“…the programmer has no choice but to retreat into some private interior space, closer to the machine…”
The sociocultural relationship between humanity and technology has been the subject of equal parts dystopianism, utopianism, and layered reflection. But what of the actual, intimate, one-on-one relationship between human and machine, creator and created? That’s exactly what software engineer Ellen Ullman explores in Close to the Machine: Technophilia and Its Discontents (public library) — a fascinating look at the riveting dawn of computer revolution in 1997, those formative years of learning to translate the inexorable messiness of being human into elegant and organized code, examined through Ullman’s singular lens of being a rare woman on this largely male-driven forefront.
One particularly enchanting passage, from a chapter titled “Transactions,” captures the mesmerism of building a world from scratch — a rich portrait of the programmer archetype and a magnificent vignette of the creative process that breathes beauty into bits:
The project begins in the programmer’s mind with the beauty of a crystal. I remember the feel of a system at the early stages of programming, when the knowledge I am to represent in code seems lovely in its structuredness. For a time, the world is a calm, mathematical place. Human and machine seem attuned to a cut-diamond-like state of grace. Once in my life I tried methamphetamine: that speed high is the only state that approximates the feel of a project at its inception. Yes, I understand. Yes, it can be done. Yes, how straightforward. Oh yes, I see.
Then something happens. As the months of coding go on, the irregularities of human thinking start to emerge. You write some code, and suddenly there are dark, unspecified areas. All the pages of careful documents, and still, between the sentences, something is missing. Human thinking can skip over a great deal, leap over small misunderstandings, can contain ifs and buts in untroubled corners of the mind. But the machine has no corners. Despite all the attempts to see the computer as a brain, the machine has no foreground or background. It cannot simultaneously do something an withhold for later something that remains unknown. In the painstaking working out of the specification, line by code line, the programmer confronts all the hidden workings of human thinking.
Now begins a process of frustration. The programmer goes back to the analysts with questions, the analysts to the users, the users to their managers, the managers back to the analysts, the analysts to the programmers. It turns out that some things are just not understood. No one knows the answers to some questions. Or worse, there are too many answers. A long list of exceptional situations is revealed, things that occur very rarely but that occur all the same. Should these be programmed? Yes, of course. How else ill the system do the work human beings need to accomplish? Details and exceptions accumulate. Soon the beautiful crystal must be recut. This lovely edge and that one are gone. The whole graceful structure loses coherence. What began in a state of grace soon reveals itself to be a jumble. The human mind, as it turns out, is messy.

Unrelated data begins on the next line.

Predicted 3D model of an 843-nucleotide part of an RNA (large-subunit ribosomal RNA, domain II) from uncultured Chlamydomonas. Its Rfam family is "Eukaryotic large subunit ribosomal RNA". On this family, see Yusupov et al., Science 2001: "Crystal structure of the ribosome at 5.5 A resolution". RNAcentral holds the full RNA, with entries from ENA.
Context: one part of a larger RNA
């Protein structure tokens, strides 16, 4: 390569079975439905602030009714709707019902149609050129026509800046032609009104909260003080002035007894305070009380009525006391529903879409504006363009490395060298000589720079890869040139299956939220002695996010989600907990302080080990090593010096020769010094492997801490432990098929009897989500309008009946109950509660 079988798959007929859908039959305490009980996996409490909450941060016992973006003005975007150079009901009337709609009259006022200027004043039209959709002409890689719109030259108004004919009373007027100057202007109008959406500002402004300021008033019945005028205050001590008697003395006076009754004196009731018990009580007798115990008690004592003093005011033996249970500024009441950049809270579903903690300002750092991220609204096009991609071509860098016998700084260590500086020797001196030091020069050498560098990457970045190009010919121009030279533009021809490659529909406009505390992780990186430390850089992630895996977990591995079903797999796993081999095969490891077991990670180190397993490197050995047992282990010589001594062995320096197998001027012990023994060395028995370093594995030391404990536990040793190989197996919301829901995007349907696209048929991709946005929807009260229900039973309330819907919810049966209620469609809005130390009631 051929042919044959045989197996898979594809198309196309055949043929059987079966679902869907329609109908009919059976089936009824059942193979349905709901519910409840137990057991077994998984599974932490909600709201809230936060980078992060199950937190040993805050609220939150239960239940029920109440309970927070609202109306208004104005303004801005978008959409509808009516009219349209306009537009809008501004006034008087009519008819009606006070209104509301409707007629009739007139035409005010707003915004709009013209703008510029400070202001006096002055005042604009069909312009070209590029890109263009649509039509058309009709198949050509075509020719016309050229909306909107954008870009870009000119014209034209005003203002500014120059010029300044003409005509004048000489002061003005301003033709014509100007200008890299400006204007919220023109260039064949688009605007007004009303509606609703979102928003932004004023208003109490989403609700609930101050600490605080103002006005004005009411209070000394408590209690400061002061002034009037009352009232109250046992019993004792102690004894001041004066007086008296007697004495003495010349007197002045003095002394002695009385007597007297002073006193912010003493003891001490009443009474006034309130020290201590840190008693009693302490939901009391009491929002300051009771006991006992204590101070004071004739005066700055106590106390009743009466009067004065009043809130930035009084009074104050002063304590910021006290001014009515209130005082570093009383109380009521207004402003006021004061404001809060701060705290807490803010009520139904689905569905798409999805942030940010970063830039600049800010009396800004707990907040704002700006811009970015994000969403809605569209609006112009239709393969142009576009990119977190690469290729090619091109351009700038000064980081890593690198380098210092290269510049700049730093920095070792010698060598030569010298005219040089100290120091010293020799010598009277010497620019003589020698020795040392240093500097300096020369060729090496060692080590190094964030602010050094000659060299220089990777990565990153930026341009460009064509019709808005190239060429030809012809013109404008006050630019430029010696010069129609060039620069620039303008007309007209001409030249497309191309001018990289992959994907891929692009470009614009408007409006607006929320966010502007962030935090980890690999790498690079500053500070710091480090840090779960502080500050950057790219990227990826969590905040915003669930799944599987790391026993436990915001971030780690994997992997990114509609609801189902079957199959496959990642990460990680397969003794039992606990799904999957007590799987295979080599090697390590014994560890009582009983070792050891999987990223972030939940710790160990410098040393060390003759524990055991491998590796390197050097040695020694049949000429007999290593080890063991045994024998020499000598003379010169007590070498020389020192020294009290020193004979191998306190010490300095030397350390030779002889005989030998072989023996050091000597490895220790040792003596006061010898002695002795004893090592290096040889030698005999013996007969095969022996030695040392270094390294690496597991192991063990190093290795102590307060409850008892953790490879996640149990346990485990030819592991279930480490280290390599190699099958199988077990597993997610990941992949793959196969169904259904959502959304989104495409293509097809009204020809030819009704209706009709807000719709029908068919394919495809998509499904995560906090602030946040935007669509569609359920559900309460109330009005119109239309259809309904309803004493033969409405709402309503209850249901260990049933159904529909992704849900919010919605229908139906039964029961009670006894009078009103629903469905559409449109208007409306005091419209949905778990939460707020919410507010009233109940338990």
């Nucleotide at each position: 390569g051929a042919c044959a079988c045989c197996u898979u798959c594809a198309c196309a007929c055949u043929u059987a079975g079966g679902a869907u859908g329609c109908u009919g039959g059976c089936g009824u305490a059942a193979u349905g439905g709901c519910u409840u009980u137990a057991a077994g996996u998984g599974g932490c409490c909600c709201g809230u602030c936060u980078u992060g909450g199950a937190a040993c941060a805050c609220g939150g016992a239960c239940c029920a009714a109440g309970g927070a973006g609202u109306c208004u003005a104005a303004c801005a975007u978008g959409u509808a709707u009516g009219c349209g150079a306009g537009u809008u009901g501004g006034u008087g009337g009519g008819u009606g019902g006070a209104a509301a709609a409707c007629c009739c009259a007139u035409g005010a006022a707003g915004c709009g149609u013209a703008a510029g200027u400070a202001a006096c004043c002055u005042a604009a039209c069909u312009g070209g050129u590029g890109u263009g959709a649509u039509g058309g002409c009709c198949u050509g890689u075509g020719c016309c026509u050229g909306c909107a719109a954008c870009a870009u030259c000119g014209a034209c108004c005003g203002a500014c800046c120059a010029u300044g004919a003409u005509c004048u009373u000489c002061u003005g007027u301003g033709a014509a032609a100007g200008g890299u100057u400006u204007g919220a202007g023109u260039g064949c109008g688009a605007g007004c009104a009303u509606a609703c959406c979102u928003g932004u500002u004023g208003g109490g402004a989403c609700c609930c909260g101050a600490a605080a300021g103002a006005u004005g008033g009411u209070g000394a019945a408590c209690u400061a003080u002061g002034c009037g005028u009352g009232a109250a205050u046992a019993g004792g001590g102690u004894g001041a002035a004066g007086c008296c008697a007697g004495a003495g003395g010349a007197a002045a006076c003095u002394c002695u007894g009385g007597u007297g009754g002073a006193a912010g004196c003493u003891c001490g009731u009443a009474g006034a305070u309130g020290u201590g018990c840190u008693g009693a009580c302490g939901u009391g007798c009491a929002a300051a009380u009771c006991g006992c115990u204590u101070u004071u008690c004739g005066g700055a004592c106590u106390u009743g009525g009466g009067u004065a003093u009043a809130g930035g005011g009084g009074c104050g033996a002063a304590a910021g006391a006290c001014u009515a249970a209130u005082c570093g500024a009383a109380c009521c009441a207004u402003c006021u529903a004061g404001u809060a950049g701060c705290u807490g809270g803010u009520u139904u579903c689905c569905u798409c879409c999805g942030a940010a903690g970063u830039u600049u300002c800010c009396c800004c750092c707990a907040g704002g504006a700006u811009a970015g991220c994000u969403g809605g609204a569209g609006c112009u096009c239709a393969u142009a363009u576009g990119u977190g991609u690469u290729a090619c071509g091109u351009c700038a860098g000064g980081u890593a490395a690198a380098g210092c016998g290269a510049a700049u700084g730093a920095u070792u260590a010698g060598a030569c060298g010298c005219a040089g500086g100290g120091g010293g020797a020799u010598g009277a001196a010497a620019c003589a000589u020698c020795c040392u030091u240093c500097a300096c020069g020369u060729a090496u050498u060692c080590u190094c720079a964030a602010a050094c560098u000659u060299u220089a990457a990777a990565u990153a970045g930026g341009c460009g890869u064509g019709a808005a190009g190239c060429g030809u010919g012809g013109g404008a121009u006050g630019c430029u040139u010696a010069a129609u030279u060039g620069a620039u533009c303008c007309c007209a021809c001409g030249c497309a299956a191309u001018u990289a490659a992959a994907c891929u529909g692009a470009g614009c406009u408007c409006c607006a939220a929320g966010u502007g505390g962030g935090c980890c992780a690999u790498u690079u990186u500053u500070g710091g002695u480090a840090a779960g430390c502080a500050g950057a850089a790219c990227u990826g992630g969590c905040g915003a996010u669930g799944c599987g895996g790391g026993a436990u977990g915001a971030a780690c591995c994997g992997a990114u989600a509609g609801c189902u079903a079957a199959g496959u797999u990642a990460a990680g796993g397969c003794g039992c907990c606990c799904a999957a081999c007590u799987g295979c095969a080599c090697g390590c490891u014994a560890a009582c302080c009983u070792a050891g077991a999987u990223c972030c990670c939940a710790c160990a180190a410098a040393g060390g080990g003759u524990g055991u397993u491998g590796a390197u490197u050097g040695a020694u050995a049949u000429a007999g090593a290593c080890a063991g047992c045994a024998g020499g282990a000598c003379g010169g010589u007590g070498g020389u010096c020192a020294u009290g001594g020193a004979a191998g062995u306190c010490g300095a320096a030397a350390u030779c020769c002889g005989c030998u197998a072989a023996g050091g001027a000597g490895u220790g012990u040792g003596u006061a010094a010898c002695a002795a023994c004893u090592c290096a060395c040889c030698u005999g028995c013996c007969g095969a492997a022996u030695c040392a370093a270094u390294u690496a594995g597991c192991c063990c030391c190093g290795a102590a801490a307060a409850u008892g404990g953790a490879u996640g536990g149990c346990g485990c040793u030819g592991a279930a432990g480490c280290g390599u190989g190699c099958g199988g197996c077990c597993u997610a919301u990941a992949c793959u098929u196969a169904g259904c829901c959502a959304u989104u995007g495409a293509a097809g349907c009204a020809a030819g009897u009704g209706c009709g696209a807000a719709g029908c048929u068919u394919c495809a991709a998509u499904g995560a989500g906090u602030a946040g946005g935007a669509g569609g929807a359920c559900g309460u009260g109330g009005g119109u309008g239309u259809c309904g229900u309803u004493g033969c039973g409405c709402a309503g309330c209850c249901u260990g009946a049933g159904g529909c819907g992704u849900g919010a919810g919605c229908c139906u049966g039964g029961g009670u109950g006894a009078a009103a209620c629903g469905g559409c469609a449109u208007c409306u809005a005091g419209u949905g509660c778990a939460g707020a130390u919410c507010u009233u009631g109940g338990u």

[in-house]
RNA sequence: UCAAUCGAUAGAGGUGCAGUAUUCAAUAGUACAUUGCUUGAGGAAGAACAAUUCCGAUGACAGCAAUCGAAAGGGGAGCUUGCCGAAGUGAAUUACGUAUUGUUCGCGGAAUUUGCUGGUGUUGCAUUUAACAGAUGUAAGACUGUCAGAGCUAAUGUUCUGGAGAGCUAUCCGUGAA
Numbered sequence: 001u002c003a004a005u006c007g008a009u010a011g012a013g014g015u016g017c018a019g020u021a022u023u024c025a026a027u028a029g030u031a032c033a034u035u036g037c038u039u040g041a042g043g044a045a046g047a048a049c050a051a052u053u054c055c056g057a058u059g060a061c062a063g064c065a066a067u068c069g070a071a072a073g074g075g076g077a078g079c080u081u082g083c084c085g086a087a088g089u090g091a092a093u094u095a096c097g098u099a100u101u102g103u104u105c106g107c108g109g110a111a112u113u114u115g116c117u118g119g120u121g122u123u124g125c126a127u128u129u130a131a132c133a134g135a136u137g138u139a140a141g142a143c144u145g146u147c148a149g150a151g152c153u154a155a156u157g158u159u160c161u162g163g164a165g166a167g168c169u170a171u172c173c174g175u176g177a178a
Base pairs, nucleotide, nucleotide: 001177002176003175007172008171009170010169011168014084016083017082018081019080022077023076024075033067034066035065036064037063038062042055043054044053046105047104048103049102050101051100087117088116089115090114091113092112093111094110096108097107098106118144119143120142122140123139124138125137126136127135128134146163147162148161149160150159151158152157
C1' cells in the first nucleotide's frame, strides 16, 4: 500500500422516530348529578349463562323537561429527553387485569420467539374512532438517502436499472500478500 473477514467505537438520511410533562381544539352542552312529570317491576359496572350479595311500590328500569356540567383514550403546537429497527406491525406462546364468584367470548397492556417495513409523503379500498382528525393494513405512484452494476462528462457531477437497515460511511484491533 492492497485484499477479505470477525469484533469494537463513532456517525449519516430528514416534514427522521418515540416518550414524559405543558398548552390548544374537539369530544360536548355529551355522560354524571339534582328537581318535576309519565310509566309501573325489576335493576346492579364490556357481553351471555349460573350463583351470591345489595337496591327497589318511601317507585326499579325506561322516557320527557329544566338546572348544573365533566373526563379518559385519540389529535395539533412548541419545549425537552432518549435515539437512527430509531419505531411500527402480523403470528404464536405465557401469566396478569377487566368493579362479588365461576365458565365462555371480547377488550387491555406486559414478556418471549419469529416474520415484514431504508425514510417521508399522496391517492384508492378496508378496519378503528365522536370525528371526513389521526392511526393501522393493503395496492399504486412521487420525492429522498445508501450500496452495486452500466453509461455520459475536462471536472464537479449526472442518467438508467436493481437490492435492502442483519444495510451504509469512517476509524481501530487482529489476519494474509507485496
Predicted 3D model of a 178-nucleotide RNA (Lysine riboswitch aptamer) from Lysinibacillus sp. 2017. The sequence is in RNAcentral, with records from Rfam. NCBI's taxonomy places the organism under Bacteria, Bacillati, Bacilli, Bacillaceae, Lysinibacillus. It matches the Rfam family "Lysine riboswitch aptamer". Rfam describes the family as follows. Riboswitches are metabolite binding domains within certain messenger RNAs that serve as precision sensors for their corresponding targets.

The programmer, who needs clarity, who must talk all day to a machine that demands declarations, hunkers down into a low-grade annoyance. It is here that the stereotype of the programmer, sitting in a dim room, growling from behind Coke cans, has its origins. The disorder of the desk, the floor; the yellow Post-it notes everywhere; the whiteboards covered with scrawl: al this is the outward manifestation of the messiness of human thought. The messiness cannot go into the program; it piles up around the programmer.
Soon the programmer has no choice but to retreat into some private interior space, closer to the machine, where things can be accomplished. The machine begins to seem friendlier than the analysts, the users, the managers. The real-world reflection of the program — who cares anymore? Guide an x-ray machine or target a missile; print a budget or a dossier; run a city subway or a disk-drive read/write arm: it all begins to blur. The system has crossed the membrane — the great filter of logic, instruction by instruction — where it has been cleansed of its linkages to actual human life.
The goal now is not whatever all the analysts first set out to do; the goal becomes the creation of the system itself. Any ethics or morals or second thoughts, any questions or muddles or exceptions, all dissolve into a junky Nike-mind: Just do it. If I just sit here and code, you think, I can make something run. When the humans come back to talk changes, I can just run the program. Show them: Here. Look at this. See? This is not just talk. This runs. Whatever you might say, whatever the consequences, all you have are words and what I have is this, this thing I’ve built, this operational system. Talk all you want, but this thing here: it works.
Close to the Machine is just as gripping throughout, an uncommon blend of absorbing prose and captivating cultural history.